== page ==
One of the biggest benefits of isometric training is the ability to work around injuries and still maintain (and even GAIN) strength and muscle mass.
I've been lucky enough not to have experienced any major injuries from training. I HAVE, however, had a lot of minor dings that I've needed to work around.
And isometrics play a major role in how I do it.
The key with working around an injury is finding a pain-free range of motion that still works the target area. When I find this, I'll often do very light weight pumping training just in that short range to get blood into the area and keep it moving.
The weak point with that approach is that sometimes there is almost NO pain-free range of motion.
THAT is where isometrics can really be a major benefit.
All you need is a single spot in that range of motion that doesn't give you pain and you can work the muscle very effectively.
How I Healed a Pec Injury Using Isometrics
I've used this type of method with a pec injury that I got from doing bottom-range weighted dips with WAY too much weight. I learned my lesson with that very quickly.
What I did to rehab it was to completely avoid bench pressing, flyes and dips, to start with. Since it was an overstretch type of injury, I found the only point in the range that didn't cause pain was the peak contracted position, with my arms straight out in front of me.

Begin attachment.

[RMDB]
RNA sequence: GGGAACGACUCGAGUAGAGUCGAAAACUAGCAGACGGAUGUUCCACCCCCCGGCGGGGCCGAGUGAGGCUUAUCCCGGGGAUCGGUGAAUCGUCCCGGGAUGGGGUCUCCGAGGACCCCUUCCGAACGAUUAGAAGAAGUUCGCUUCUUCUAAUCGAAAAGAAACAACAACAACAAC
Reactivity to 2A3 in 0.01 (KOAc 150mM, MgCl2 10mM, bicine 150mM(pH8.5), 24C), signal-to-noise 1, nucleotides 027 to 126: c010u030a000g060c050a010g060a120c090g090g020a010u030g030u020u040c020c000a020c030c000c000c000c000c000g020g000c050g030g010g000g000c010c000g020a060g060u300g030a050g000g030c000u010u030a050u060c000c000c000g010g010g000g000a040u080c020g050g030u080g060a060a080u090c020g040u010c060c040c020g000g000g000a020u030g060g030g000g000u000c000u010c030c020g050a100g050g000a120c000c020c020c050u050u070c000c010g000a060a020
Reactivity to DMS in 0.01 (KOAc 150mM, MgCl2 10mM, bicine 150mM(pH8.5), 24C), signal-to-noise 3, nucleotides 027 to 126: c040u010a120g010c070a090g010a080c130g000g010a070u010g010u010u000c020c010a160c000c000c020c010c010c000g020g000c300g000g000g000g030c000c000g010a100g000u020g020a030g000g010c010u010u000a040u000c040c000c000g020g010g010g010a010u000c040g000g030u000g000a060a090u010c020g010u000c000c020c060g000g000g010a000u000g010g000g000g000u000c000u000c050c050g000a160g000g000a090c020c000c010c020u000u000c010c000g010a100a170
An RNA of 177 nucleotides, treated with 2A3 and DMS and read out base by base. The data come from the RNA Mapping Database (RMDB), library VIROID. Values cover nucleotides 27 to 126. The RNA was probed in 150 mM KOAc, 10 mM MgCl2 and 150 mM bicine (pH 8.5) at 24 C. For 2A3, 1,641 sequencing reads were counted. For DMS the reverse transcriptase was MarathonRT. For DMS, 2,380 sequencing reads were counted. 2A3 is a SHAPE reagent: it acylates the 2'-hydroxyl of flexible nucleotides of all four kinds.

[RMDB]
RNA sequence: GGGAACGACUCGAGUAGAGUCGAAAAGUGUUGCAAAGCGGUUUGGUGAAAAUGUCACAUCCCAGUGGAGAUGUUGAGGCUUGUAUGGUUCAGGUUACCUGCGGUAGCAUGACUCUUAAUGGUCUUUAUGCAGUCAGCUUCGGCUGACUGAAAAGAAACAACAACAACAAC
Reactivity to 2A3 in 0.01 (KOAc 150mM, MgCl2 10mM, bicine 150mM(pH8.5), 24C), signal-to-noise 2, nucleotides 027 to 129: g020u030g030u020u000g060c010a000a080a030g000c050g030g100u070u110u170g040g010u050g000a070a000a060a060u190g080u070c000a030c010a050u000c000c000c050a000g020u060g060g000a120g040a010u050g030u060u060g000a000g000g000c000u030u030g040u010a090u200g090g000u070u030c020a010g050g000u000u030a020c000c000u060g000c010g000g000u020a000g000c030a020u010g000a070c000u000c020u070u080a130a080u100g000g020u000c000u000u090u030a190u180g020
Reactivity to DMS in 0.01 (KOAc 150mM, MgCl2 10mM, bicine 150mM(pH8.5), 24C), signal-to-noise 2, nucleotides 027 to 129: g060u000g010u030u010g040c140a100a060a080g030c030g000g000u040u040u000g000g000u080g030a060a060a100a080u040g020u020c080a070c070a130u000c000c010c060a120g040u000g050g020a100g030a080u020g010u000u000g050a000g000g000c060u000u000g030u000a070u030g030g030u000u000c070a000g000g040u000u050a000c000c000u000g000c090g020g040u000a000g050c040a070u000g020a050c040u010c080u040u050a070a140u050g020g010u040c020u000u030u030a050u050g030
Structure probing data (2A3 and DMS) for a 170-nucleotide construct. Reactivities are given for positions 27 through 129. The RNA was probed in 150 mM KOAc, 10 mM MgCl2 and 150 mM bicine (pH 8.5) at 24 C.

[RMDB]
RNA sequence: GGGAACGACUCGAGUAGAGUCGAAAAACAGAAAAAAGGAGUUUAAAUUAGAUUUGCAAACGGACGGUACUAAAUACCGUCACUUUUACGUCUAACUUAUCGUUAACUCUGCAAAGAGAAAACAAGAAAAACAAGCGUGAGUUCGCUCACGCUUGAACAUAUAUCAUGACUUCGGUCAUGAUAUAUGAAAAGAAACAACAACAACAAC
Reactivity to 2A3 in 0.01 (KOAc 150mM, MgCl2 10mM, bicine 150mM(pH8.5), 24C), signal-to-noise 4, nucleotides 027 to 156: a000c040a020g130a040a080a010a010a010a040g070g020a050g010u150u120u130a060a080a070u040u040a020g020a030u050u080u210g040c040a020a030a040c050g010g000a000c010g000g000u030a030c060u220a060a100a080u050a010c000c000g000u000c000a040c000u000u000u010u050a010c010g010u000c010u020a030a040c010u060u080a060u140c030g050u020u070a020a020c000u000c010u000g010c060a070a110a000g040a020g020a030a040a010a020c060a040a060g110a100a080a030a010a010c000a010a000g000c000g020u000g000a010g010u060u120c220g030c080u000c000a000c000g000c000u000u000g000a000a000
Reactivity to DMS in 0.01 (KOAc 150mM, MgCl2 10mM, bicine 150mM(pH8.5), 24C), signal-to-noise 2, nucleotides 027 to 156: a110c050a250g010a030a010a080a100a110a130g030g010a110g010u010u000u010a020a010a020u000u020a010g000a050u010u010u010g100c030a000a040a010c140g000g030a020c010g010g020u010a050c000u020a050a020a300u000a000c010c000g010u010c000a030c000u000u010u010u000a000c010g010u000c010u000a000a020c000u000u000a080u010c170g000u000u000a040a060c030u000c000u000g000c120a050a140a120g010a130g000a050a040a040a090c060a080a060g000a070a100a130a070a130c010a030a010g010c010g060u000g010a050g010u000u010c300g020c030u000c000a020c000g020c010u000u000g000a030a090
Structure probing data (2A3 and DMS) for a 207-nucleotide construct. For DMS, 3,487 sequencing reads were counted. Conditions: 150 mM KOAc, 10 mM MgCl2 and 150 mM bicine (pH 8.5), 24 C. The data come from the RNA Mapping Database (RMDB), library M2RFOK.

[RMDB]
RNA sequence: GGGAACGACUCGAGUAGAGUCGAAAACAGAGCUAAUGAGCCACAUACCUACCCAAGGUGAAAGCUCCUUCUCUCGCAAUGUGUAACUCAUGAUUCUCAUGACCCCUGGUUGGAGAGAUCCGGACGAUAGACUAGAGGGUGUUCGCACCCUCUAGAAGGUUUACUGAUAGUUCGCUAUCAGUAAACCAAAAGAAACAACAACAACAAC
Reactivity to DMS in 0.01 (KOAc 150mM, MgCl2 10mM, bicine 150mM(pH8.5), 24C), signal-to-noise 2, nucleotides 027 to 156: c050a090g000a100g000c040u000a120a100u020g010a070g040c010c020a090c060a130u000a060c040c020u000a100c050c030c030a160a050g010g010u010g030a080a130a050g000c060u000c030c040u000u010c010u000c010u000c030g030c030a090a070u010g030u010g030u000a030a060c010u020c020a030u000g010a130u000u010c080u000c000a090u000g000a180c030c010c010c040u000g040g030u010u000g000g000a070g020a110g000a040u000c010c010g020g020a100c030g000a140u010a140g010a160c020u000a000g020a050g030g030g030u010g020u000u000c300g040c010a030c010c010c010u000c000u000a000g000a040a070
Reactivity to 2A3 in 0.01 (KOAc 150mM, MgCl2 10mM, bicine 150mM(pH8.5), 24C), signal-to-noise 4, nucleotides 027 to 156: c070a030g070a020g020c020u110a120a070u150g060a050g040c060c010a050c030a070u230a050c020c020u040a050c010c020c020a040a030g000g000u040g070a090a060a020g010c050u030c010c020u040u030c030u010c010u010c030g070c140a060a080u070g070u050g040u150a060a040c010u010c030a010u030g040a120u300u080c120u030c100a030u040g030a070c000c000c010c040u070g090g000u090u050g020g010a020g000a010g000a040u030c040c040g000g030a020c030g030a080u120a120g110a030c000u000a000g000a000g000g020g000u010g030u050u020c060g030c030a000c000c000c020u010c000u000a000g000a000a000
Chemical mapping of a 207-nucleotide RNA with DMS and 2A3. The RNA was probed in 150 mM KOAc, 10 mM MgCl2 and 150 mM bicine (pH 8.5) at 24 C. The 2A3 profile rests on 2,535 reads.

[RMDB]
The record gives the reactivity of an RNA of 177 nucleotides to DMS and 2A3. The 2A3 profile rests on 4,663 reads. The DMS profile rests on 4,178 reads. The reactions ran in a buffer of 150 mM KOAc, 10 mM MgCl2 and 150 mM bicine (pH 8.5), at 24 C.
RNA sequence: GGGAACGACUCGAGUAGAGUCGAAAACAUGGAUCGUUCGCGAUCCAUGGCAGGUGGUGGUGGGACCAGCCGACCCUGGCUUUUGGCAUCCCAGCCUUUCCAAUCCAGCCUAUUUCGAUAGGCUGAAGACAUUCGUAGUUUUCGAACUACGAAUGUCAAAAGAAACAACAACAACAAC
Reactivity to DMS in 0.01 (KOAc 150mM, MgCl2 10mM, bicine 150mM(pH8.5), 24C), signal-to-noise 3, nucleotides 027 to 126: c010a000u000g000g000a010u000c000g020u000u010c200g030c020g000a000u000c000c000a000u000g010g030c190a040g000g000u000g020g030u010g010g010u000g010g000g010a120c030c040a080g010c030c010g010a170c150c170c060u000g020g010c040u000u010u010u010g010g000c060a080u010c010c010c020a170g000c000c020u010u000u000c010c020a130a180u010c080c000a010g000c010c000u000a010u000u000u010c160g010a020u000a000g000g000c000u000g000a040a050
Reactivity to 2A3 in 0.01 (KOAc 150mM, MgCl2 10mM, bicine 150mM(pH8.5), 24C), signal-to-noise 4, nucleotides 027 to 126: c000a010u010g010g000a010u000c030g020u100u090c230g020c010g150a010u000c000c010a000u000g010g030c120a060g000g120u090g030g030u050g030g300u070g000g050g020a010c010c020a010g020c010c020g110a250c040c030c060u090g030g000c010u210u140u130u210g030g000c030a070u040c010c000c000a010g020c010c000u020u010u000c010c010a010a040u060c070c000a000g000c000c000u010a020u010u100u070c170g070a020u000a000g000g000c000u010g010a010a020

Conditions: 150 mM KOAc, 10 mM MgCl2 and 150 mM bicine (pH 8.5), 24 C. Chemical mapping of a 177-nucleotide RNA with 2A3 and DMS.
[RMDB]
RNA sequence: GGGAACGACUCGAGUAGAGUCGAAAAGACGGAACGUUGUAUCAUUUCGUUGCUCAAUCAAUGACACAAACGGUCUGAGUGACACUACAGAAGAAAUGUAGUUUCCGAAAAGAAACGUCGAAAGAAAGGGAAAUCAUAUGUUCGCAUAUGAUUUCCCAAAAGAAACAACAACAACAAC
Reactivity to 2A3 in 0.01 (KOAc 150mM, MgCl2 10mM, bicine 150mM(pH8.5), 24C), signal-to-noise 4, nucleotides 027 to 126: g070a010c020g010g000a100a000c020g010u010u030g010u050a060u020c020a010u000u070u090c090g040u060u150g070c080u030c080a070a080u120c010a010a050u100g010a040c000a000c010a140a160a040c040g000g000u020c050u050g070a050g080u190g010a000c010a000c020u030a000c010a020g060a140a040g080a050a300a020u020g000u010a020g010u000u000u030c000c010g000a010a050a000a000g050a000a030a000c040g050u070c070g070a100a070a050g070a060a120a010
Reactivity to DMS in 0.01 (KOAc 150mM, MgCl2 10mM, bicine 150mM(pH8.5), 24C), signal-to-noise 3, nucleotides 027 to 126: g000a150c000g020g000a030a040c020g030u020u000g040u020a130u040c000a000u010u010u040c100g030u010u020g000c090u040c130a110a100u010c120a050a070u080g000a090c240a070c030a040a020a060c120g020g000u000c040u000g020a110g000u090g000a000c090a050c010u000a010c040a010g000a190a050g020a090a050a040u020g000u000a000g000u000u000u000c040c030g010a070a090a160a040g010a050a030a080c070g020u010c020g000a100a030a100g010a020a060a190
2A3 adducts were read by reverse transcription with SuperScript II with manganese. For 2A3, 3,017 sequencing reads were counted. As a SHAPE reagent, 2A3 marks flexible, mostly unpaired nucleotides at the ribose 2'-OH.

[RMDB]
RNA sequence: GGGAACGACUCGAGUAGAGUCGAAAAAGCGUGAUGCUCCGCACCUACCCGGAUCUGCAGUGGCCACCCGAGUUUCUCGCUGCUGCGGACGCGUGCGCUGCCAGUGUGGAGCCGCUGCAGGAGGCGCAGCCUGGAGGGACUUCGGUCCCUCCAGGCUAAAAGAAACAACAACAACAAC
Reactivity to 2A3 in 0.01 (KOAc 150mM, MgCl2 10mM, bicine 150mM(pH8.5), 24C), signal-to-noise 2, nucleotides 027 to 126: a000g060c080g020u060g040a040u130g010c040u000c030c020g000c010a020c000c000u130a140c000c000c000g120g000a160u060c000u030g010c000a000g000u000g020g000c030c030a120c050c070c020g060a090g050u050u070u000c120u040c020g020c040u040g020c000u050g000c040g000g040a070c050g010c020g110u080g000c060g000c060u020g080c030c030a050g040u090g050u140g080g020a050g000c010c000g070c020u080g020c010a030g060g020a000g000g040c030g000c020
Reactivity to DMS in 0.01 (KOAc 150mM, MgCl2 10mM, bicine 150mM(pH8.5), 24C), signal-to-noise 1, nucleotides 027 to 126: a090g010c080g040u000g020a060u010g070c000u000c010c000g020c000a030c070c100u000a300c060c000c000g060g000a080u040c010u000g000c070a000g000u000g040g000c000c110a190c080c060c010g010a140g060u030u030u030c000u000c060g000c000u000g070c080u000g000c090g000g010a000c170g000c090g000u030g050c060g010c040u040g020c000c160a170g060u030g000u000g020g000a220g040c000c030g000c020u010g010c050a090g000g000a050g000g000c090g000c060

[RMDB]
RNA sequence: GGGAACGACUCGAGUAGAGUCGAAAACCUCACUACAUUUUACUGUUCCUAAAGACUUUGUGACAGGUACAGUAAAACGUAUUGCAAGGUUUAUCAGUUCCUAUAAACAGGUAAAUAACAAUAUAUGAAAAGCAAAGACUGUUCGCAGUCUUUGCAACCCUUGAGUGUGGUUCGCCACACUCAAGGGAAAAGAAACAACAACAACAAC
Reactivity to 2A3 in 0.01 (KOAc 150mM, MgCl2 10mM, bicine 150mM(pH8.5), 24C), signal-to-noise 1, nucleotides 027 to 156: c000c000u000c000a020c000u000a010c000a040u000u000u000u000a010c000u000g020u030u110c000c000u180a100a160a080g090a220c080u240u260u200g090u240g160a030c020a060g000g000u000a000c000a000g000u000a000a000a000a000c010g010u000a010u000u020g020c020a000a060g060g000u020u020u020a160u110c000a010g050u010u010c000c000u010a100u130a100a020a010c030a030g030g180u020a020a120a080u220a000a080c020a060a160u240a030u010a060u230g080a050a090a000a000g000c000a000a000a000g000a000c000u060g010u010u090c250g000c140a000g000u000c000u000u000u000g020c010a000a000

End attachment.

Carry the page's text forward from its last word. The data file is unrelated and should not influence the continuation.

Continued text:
So instead of doing exercises with actual movement, I did isometrics, pressing my hands together in front of me. I could actually achieve a very strong contraction in the pecs with no pain.
And after a few weeks, I gradually worked back into exercises that involved movement (even very controlled flyes).
I found that my pressing strength didn't diminish at all and I didn't lose any muscle mass.
Now, that's MY experience. Obviously, if you have an injury, consult with a physician and use your best judgement. If you decide to work around an injury, that is your decision and responsibility.
The reason I wanted to give you some info on using isometrics to train around an injury is I wanted to direct you to a program called Isometrics Strength, by my friend and colleague, Todd Kuslikis.
The exercises and methods you'll learn in this program can be easily adapted to working around injuries as well as building strength and muscle mass.
It's excellent information.
If you've ever been interested or curious about using isometrics either on their own or incorporated into your regular training, this is a great reference to get started.
You'll learn how to really get the most out of isometric training.
Isometrics are like the red-headed step-child of training (apologies to red-headed stepchildren ;). They're incredibly effective but not particularly popular, I think simply because you don't look like you're really doing anything.
However, to me, they're a powerful tool in your training toolbox that every serious trainer should know how to use.
And just so you know up front, when you do pick up the Isometrics Strength program, you'll also get a 14-day trial membership to Todd's "Feel Good Life Academy" site where you'll get a fantastic amount of information on health and fitness, If, at any time, you feel it's not for you, you can easily cancel, no questions asked, and never get charged an additional dime.
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